A Complete Guide to Removing Mealybugs From Your Plants
Sucking Insects – insects that suck, literally!
Mealybugs are sucking insects that attach to the soft, green, usually newer growths of a plant. They tend to congregate and hide at junctions where there are crevices to hide in. Mealybugs suck sap from plant phloem, reducing plant vigor, and they excrete sticky honeydew and wax, which reduces plant and fruit quality, especially when black sooty mold grows on the honeydew. Mealybugs also fit into the category of weaker and more susceptible to pesticides, but to make up for that, they reproduce rather quickly. Depending on species and temperatures, mealybugs tend to mature and lay eggs after about 24-73 days.
Mealybugs protect themselves from most pesticides by secreting waxy mealy white powder that repels water and sprays (this mealy secretion is where they get their name from). Mealybugs are sometimes confused with other pests that produce mealiness, honeydew, and black sooty mold, including the cottony cushion scale, woolly aphids, and even some soft scales and whiteflies. Be sure to carefully examine the insect beneath the mealiness to identify it properly.
Using systemic insecticides are efficient at poisoning mealybugs, and preventing mealies from becoming established, if applied regularly as a prophylactic.
Spray-on, or direct-contact insecticides, such as insecticidal soap and horticultural oil, are the most effective means of control, as is simply crushing them with a Q-Tip. Using alcohol is not very effective against mealybugs, and can actually strip away the waxy cuticle layer of the epidermis, making it weak and even more susceptible to pests! Always disturb the nest by physical means – wiping the mealy powder away and/or washing the bugs off the plant. If followed by a spray of insecticidal soap, almost always cures them.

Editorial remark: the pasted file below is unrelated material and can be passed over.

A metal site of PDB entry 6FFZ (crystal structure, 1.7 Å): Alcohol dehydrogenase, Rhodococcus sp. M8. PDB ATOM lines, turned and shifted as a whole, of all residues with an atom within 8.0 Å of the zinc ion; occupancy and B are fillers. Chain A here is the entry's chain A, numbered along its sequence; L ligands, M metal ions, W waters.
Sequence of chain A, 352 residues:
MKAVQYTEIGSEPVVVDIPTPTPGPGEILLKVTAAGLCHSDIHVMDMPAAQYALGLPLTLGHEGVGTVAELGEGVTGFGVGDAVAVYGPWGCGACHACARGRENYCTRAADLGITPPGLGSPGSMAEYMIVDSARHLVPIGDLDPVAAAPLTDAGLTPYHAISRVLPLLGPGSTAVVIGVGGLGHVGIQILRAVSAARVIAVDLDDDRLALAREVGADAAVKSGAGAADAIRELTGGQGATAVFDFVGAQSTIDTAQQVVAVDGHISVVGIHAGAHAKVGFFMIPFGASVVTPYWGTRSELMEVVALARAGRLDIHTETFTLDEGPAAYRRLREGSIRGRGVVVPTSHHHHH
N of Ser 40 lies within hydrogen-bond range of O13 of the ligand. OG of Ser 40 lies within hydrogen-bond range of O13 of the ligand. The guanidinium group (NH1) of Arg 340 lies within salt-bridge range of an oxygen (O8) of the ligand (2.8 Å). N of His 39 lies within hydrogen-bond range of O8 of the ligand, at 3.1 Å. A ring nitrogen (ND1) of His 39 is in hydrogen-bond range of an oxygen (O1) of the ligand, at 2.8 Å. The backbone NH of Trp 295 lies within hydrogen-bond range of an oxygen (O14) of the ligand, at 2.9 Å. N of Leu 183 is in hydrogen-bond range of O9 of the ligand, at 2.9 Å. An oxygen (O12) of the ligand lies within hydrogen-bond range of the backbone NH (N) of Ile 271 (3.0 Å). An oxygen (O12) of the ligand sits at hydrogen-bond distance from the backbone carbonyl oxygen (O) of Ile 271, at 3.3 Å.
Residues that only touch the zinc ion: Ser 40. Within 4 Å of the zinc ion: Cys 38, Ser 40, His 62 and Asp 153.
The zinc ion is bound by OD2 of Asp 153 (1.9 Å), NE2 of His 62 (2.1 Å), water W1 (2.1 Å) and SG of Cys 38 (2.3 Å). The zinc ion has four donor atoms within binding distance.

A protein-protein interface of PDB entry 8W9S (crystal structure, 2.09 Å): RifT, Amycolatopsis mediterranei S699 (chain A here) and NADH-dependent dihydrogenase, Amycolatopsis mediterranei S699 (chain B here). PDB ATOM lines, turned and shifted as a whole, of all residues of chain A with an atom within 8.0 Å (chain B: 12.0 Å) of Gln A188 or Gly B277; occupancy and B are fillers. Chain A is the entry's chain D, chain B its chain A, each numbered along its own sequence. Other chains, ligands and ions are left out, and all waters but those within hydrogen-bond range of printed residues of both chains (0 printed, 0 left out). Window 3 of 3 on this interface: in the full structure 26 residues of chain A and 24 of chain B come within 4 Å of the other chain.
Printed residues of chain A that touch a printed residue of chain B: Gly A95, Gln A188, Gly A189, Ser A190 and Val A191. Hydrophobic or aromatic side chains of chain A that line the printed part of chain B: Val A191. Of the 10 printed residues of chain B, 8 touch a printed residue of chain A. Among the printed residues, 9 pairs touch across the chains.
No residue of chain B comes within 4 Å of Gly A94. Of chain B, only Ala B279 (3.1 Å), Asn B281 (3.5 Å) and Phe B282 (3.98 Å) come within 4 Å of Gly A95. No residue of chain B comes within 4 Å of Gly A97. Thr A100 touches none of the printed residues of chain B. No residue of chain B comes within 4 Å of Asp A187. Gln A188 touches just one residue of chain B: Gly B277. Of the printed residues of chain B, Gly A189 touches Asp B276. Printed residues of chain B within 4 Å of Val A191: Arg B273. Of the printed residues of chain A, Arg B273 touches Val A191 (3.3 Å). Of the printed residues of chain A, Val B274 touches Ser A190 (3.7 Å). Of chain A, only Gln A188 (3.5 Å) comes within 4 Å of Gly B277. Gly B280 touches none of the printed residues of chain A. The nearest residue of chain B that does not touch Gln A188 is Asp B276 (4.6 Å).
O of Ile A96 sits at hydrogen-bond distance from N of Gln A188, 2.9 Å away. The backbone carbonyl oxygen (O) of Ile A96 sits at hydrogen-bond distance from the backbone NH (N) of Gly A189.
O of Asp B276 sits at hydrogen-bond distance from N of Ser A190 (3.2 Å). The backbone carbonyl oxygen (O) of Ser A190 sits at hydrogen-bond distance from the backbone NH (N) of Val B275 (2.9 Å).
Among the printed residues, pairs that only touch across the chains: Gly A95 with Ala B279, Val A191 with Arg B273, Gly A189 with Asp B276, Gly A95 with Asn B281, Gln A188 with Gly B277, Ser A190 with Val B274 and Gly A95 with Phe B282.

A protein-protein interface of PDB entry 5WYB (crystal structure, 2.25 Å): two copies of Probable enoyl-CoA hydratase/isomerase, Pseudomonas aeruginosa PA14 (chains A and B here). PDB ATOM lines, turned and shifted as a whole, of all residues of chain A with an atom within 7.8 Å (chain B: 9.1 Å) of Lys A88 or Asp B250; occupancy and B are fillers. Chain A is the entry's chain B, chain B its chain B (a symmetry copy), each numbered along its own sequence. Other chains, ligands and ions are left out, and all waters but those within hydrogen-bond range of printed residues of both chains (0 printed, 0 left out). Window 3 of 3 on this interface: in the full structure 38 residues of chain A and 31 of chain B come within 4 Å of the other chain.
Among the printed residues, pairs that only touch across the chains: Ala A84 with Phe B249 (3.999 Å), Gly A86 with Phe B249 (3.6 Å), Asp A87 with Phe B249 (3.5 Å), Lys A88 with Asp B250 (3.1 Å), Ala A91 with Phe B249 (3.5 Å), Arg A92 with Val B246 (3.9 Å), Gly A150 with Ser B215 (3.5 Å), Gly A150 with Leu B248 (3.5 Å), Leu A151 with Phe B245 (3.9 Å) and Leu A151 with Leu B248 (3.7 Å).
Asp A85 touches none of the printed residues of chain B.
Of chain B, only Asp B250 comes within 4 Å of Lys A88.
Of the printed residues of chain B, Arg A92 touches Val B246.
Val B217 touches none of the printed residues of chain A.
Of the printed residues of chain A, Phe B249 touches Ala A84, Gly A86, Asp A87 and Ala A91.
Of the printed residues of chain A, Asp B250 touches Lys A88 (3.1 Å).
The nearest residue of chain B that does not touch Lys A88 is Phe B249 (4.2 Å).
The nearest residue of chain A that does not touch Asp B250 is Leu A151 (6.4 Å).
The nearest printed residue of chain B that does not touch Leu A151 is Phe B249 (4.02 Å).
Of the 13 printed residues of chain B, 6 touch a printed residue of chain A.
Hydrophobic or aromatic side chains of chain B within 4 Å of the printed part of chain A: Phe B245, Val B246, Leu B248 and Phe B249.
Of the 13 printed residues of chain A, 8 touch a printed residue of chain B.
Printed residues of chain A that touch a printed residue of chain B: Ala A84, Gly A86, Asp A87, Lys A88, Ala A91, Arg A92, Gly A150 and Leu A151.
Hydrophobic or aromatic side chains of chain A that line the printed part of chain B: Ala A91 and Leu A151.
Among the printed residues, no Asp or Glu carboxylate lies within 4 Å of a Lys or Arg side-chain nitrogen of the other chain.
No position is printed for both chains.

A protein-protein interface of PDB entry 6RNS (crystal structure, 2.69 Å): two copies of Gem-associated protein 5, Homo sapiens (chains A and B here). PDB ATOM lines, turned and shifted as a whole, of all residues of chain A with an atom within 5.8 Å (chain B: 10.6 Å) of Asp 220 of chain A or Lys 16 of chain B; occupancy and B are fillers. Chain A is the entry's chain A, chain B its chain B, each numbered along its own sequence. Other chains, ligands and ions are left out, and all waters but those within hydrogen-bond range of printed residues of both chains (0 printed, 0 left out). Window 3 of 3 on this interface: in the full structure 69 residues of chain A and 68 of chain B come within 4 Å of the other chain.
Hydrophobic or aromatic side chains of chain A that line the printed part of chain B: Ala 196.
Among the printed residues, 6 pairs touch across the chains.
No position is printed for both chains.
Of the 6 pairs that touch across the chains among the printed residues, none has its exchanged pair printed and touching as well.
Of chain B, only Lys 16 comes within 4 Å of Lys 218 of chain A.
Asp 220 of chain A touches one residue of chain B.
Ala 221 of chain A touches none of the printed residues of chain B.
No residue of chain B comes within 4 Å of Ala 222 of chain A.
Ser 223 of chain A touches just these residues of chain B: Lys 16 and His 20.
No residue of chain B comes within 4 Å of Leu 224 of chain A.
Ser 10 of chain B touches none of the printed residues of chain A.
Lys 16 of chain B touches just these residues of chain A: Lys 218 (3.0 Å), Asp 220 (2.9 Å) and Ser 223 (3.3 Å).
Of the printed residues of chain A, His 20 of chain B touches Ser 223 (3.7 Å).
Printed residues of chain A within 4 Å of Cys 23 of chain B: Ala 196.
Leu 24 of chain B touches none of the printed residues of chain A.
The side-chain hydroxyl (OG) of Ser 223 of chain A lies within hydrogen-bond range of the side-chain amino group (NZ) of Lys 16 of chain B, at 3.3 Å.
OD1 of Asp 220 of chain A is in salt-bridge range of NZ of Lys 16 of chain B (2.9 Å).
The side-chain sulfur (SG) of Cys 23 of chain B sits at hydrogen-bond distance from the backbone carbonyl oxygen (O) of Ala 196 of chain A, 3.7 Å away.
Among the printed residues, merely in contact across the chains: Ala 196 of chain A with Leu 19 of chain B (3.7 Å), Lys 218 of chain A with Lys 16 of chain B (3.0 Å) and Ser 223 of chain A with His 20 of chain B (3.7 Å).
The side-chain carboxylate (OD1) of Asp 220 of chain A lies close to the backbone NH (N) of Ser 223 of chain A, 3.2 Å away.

Mealybugs may vector viruses and other disease, if spreading from plant to plant. It’s important to deal with mealybugs as soon as possible. We recommend multiple applications of pesticides to control mealybugs. Indoors, it is possible to eradicate them. Typically 3-4 applications of pesticide with intervals of a few days will do the trick. Outdoors/in greenhouses, you will need to spray regularly as part of an IPM program (See here, here, and especially here for more information). Mealybugs are susceptible to IGRs (insect growth regulators) and systemic pesticides, as the pesticide is present in the phloem sap when absorbed. The best way to eliminate mealy bugs is to use a contact pesticide, such as insecticidal soap along with an insect growth regulator.
Still need help?
For more information on Mealybugs, see:
- Saint Augustine Orchid Society:
 Texas A&M Extension https://extensionentomology.tamu.edu/insects/mealybugs/
 Isopropanol, the most common alcohol used for injuries, dissolves waxes of the plant cuticle/epidermis.